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Showing posts from April, 2010

Plant based diet study debunks eating for your blood type for weight loss, health

You may have read that it's important to eat certain foods based on your blood type. Depending on whether your blood type is O, A, B or AB, proponents of the blood type diet say there are foods to eat and foods to avoid for optimal health and a longer life.  Can eating certain foods based on blood type really help you live longer? The blood type diet was first introduced in 1996 by a naturopathic physician, Peter D'Adamo who alleges that even the spices you put on your food could contribute to better health and should be individualized for your specific blood type.  The theory is that certain foods and even the type of exercise you do should be individualized.  For instance, if you have type O blood you should eat plenty of meat and fish protein, vegetables and fruits but stay away from legumes - at least so the dietary guidelines say.  Recommendations for weight loss include avoiding dairy, corn and wheat and filling up on red meat, broccoli, spinach and olive oil.  Type A ind

HPV test more sensitive than PAP smear for detecting cervical cancer lesions

Findings from researchers, published in the British Medical Journal, reveal that HPV (human papillomavirus) testing is more sensitive for detecting precancerous lesions that can lead cervical cancer, compared to PAP smear. Dr Ahti Anttila at the Finnish Cancer Registry who led research says the findings that HPV testing is more sensitive than PAP smear are important for cervical cancer prevention. In a trial of 58,282 women aged 30-60, HPV testing detected more precancerous cells than routine cytology exam performed with a traditional PAP smear. Women were studied between 2003 and 2008 in Finland and randomly assigned to a routine PAP smear or an HPV test. For women with positive HPV testing, further screening was conducted. Traditional cancer screening using a PAP smear was inferior for detecting cervical lesions that could lead to cancer compared to HPV testing. Over a period of five years the women were tracked. The number of pre cancerous cells (cervical intraepithelial neop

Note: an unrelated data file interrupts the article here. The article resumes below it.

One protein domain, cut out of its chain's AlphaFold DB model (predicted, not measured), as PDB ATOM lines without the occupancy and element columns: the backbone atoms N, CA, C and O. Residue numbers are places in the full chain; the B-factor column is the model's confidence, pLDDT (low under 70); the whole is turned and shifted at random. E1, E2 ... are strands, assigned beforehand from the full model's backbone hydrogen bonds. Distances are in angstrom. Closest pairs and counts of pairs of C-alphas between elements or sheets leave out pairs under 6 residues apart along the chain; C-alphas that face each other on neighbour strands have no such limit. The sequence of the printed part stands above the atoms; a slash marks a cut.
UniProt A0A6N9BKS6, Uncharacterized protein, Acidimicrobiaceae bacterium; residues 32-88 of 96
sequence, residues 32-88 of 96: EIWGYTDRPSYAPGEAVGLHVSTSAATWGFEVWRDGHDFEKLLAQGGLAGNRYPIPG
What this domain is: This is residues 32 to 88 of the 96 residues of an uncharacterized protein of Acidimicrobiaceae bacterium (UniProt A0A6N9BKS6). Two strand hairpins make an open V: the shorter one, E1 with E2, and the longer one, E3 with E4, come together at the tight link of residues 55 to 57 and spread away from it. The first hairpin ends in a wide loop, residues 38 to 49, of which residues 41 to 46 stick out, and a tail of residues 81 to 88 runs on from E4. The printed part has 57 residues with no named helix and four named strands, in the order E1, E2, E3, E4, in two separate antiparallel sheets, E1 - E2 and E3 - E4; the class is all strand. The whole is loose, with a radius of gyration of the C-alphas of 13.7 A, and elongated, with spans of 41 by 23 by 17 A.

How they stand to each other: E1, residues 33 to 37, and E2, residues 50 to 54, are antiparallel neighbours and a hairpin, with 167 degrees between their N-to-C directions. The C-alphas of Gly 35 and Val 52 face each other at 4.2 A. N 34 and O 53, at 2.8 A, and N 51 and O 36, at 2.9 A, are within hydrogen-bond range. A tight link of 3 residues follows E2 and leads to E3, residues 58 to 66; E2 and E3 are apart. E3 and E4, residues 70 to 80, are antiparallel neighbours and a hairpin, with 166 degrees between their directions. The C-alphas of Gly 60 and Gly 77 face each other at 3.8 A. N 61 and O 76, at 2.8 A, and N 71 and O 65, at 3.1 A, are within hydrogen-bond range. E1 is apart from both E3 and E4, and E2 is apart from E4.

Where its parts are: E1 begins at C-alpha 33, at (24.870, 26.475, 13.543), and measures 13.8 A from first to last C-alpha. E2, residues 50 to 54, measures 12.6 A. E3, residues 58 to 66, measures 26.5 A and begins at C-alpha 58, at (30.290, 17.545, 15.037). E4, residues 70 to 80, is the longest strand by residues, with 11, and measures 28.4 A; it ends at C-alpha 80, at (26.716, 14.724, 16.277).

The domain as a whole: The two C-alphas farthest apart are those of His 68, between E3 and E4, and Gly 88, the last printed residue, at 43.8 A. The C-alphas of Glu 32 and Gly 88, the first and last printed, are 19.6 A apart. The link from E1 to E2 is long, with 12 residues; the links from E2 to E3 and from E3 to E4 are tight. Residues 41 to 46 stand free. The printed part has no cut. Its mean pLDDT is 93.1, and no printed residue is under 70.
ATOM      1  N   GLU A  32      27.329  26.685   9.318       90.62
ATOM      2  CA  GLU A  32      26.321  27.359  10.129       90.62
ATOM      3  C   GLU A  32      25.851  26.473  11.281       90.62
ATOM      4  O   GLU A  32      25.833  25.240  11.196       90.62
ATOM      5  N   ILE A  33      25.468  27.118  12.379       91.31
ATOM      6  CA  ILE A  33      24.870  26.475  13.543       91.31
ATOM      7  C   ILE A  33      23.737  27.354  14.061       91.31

Overdiagnosis of cancer focus of review

An analysis of cancer diagnosis in the past 30 years related to mortality and screening for the disease shows that overdiagnosis of cancer should become a focus of the medical community. Researchers H. Gilbert Welch, M.D. and William Black, M.D., of the Dept. of Veterans Affairs Medical Center, White River Junction, Vt. and the Dartmouth-Hitchcock Medical Center conducted a review, finding that many cancers are diagnosed that would never require treatment. Following a systematic review, the researchers learned that though cancer diagnosis has increased, there has been no association with mortality to account for the rising numbers. Overdiagnosis of cancer occurs from sophisticated screening tools that the researchers say could cause harm to some individuals. The study authors write, "Whereas early detection may well help some, it undoubtedly hurts others. Often the decision about whether or not to pursue early cancer detection involves a delicate balance between benefits and ha

Women Fail to Recognize Osteoporosis Risk Shown in Study

A study shows that women questioned in 10 countries failed to recognize risk for fracture from osteoporosis. Results of the Global Longitudinal Study of Osteoporosis in Women (GLOW) show that among 60,000 postmenopausal women studied, only 43 percent perceived themselves at risk for fracture from osteoporosis compared to women not diagnosed with disease. Thirty three percent of women already diagnosed with osteoporosis also failed to recognize their risk factors for fracture - a finding that researchers say is a public health concern. "We've found that many women aren't making the connection between their risk factors and the serious consequences of fractures," said the lead author of the paper, Ethel Siris, MD, GLOW investigator and Director of the Toni Stabile Osteoporosis Center of the Columbia University Medical Center, New York-Presbyterian Hospital. "Without a clear understanding of their risks, women cannot begin to protect themselves from fracture.&qu